Mitch McConnell Could Rescue Millions. What Is He Waiting For?

The worst economic news on Thursday was not the official announcement that the American economy shrank at an annualized rate of 32.9 percent in the second quarter of 2020 — a grim quantification of the pain caused by the coronavirus pandemic.

No, the really bad news was the lack of action on Capitol Hill.

Congress needs to extend the emergency aid programs that were created in March to help Americans endure a broad suspension of economic activity. Instead, even as the pandemic rages on, Congress is allowing those aid programs to expire.

People who lost jobs during the pandemic have received $600 a week from the federal government on top of standard unemployment benefits. For many, the money is all that has kept them from going hungry and has allowed them to stay in their homes. It has prevented a significant increase in the share of Americans living in poverty. But those payments end this week, even as unemployment remains at a level last experienced during the Great Depression.

The federal government also is ending a moratorium on evictions, as well as a program that provides aid to small businesses.

Among those pleading for aid that hasn’t come: state and local governments starved of tax revenue. School districts that need money for safety equipment. Hospitals caring for the victims of the pandemic. Elections officials bracing for November.

The abject failure to act is not the fault of Congress in a collective sense. House Democrats passed a serviceable aid bill more than two months ago. Responsibility for the current debacle rests specifically and squarely on the shoulders of the Senate majority leader, Mitch McConnell, Republican of Kentucky, and the other 52 Senate Republicans.

From the moment Congress passed the last big coronavirus aid bill, in March, it has been a matter of public record that the aid was going to end in August.

For a time, there was reason to hope that the worst of the pandemic could be over by now, too. But it has been clear for weeks that the United States has failed to control the pandemic and that many Americans still would need economic aid beyond July. Yet Mr. McConnell and his caucus chose to spend the summer confirming federal judges rather than confronting the crisis.

Only in recent days have Republicans belatedly begun a frantic effort to devise a coherent response to the crisis. Like students who wait until the night before an assignment is due, they have pleaded for more time and asked if they could submit a part of the work. The nation will suffer the consequences.

Mr. McConnell put forward a proposal on Monday that included billions of dollars for new F-35 jet fighters, but not a penny in aid for state and local governments. In any event, it quickly became clear that many Senate Republicans were not exactly on board. “There’s no consensus on anything,” said Mr. McConnell’s deputy, Senator John Cornyn of Texas. Senator Josh Hawley, Republican of Missouri, called the proposal “a mess.”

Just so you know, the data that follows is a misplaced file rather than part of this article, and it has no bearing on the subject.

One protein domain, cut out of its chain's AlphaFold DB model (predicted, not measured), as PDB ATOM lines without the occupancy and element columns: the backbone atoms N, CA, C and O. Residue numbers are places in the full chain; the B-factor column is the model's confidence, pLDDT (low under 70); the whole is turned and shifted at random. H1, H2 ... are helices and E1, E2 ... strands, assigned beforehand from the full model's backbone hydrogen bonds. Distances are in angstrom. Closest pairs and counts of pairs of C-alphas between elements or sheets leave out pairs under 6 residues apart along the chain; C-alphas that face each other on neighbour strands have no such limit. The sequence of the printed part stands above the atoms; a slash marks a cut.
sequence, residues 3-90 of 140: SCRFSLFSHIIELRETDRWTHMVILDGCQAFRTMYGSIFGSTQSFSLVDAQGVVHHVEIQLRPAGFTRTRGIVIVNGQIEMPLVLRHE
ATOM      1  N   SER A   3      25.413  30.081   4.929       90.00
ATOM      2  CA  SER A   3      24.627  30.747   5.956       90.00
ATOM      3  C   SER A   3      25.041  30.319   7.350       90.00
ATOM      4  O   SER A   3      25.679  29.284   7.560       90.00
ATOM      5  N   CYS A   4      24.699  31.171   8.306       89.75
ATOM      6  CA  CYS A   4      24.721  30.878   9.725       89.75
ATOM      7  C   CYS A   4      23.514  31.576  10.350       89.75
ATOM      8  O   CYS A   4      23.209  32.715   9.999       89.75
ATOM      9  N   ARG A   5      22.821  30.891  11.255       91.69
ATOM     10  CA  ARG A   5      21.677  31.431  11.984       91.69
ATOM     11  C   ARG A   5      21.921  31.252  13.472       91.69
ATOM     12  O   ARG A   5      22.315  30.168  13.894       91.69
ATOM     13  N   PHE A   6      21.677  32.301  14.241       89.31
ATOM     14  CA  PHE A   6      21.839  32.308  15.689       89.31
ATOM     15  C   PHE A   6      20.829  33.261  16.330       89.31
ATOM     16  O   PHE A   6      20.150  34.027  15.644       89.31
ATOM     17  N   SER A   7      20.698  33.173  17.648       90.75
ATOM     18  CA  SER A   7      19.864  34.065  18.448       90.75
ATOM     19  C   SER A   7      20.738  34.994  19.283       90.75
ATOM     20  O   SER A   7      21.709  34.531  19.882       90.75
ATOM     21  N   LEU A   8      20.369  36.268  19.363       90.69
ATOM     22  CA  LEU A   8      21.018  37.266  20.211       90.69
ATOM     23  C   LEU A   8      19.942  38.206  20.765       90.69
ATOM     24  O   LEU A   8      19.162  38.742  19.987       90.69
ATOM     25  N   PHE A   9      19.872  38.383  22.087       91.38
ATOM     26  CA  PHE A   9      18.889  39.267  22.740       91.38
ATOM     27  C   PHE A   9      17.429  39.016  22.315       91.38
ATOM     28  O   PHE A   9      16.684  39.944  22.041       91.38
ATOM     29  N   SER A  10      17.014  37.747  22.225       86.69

Lawmaking is laborious and rarely proceeds in a straight line. If the calendar still said June, there would be less reason to worry about these convolutions.

But behaving in late July as if it were still June is a recipe for disaster.

Even with the infusion of trillions of dollars in federal aid since March, many Americans are struggling to ride out the crisis. Almost 40 million people do not expect to be able to make their next rent or mortgage payment. Almost 30 million Americans said they did not have enough to eat during the week ending July 21. Last week, for the 19th straight week, more than a million people filed fresh claims for unemployment benefits.

Grim as those numbers may be, the United States is on the verge of an even deeper crisis.

Ernie Tedeschi, an economist at Evercore ISI, a financial research firm, estimates that failing to resume the federal unemployment payments would cause a drop in consumer spending large enough to eliminate about 1.7 million jobs — roughly the magnitude of job losses during the recessions of the early 1990s and the early 2000s.

Britt Coundiff of Indianapolis is living on unemployment benefits after losing her job at an art-house cinema. Without the federal payments, she’ll be left with a weekly state payment of $193. She told Talmon Joseph Smith of The Times, “With two kids and rent and groceries, that is not enough for us to survive.”

On Thursday, Senate Republicans proposed an inadequate stopgap: a narrow extension of supplemental unemployment benefits. Instead of continuing the $600 weekly payments, however, Republicans proposed cutting the sum to $200 a week, through the end of the year. That would replace only a portion of the income of the average unemployed worker, which is reasonable in normal times; it encourages people to find jobs. But in the midst of a pandemic, with few jobs available, the benefit cut is an act of pointless cruelty.

Democrats refused to accept the proposal, and Republicans refused to do anything more.

The result: More than 20 million unemployed Americans are about to lose $600 a week. They need the money. They can’t find jobs. And the Senate is leaving for vacation.

President Trump is not helping. The administration fought for the inclusion of a payroll tax cut — a proposal so patently misguided that it forced Senate Republicans into the rare position of opposing a tax cut. It asked Republicans to include funding for a new F.B.I. headquarters. It backed the inclusion of billions of dollars in new military spending, partly to replace money Mr. Trump diverted for construction of his border wall.

One thing Mr. Trump has not fought for is aid for Americans in need.

But Mr. Trump is not a member of the Senate. He does not have the power to prevent Senate Republicans from doing their jobs. That responsibility is theirs alone.

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